Nigeria government selects list of companies that import refined petroleum products into the country via an import license regime that has been less than transparent,
Import licenses are issued in 40,000 tones per cargo to appointed spot suppliers who in turn supply to the economy; the inefficiency of this arrangement is that in OIL LIFTING- the more the quantity, the cheaper the cost of products and cost of freight; cargoes are deliberately split by PPMC officials, who broker for VITOL HYSON – a company with joint venture with questionable and screwed joint venture. On paper, NNPC issues several import licenses to several PDP chieftains who obviously do not have any knowledge about refined petroleum import – what PPMC officials do is that they broker for its joint venture, leading to sharing of millions of dollars, then all the imports are diverted back to VITOL HYSON, which then brings products from Russia. On arrival of these products, In most cases, it is diverted to a private warehouse under pretext of no berthing place for the vessel. Again, several millions of naira is incurred as demurrage (these corroborates assertion from press briefing given by General Mohammed Buhari denying his support for fuel subsidy imports.)
The other point of corruption is on Payments; since government accepts obligation to defray any extra charges that might incur by suppliers of vessels, if they are not offloaded on time and on any additional bank interest that might arise as a result of non payment for products supplied as at when due – payment invoices are kept for up to one year without payments – which leads to billions of naira on interests with beneficiaries being bank officials, PPMC officials and the cartel. Then, we in turn pay for it as part of the subsidy for petroleum products.
To corroborate my claims, which goes beyond year 2000, the only way Vitol HYSON can file claims for products not issued out in its name is through domiciliation by allortees, mostly to PPMC and financing banks. In the case of starting from the PDP, Obasanjo Administration, NATIONAL MERCHANT BANK was the preferred bank, then managed by Mr. Ben Akabueze –present day commissioner for Finance, Lagos State, South West, Nigeria- I will keep my own lists of allortees private for now, i must mention that most of the financial exposures that brought Nigerian banks to her knees were due to financial exposures by the bank to this cartel, mostly because of nonpayment, for refined products supplied to the government.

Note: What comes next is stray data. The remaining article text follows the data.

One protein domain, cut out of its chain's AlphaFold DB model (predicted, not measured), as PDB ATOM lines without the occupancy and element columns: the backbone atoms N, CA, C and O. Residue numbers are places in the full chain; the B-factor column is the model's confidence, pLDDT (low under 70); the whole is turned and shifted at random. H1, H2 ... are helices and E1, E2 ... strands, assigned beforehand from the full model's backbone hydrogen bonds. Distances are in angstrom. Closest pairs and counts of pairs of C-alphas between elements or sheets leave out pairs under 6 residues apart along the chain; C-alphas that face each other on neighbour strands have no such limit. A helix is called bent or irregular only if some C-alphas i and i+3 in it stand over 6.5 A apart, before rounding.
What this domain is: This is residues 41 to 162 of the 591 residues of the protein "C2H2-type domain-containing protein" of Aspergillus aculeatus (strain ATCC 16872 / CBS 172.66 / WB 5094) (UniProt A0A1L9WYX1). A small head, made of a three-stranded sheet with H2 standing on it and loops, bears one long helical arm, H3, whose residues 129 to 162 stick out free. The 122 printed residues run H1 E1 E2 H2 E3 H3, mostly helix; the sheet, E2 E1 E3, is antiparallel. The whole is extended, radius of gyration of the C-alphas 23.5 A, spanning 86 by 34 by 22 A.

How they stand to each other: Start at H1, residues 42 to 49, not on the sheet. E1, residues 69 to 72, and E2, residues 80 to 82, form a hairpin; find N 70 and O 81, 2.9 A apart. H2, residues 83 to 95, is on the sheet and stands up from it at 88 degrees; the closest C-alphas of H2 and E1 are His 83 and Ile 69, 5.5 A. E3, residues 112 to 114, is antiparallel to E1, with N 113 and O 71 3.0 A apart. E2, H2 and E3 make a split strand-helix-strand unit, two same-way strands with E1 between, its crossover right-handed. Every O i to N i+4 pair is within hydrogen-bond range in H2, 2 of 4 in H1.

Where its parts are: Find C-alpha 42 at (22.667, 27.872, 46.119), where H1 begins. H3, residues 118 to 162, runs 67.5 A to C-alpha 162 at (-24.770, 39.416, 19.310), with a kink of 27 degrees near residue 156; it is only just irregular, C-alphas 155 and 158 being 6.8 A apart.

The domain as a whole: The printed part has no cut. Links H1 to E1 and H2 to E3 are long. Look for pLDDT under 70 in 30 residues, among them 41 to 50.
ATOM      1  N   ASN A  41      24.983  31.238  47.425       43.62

Note: One cargo of 40,000 tons of Ago / diesel cost twenty three million dollars as at year 2000.
Government must scrap PPMC and concession its network of pipelines to a concessionaire, remove hands completely from petroleum products imports by replacing the imports racketing regime with an open and transparent imports formula that creates room for competition and allow free markets to play.
We have a bilateral agreement with Venezuela which supplies heavy crude to Kaduna refinery and petrochemical company limited which could be explored by expanding the agreement to include either offshore refining of Nigerian crude or direct supply by Venezuela of refined petroleum products into Nigeria like it does for Cuba and Libya, then stand as a bridge between the open market and government mega stations.
One of the most daunting challenges of growths of the downstream sector of the petroleum industry in Nigeria is
‎1, lack of holistic policy frame work- there is the need for passage of the petroleum industry bills; that must address the issue of incentives for would be investors in that sector, with a clear cut policy on crude allocation to petroleum refining and the strengthening of our commercial laws regarding foreign direct investments in all sectors of our economy
2, Inefficiency of government in areas of maintaining our refineries must be addressed immediately, including the evolution of a solid maintenance culture for our downstream assets.
3, Security challenges of the Niger Delta; the present amnesty program is creating new criminal gangs because Niger delta youths that never took up arms against the state, feel their comrades were rewarded for violence and have in turn, took up arms in anticipation that they too can be rewarded – the amnesty program should be replaced with an encompassing and comprehensive social security structure that covers all youths in Nigeria.
4, vanderlisation of pipelines: a well implemented social security structure is needed in order to restore the status of government as care giver, which will reduce the menace and deflate the quantity of criminal gangs in Nigeria and Niger Delta. Also, eliminate vanderlisation of government properties including pipe lines.

Have you ever imagined that the gasoline powering your car or the diesel powering your generator set at home or LPFO used by industries are from illegal refineries?
Corroborating these assertions, Nigeria’s security agencies have been in the news lately and reeling out several success stories of arresting and smashing several illegal refineries in the Niger delta part of Nigeria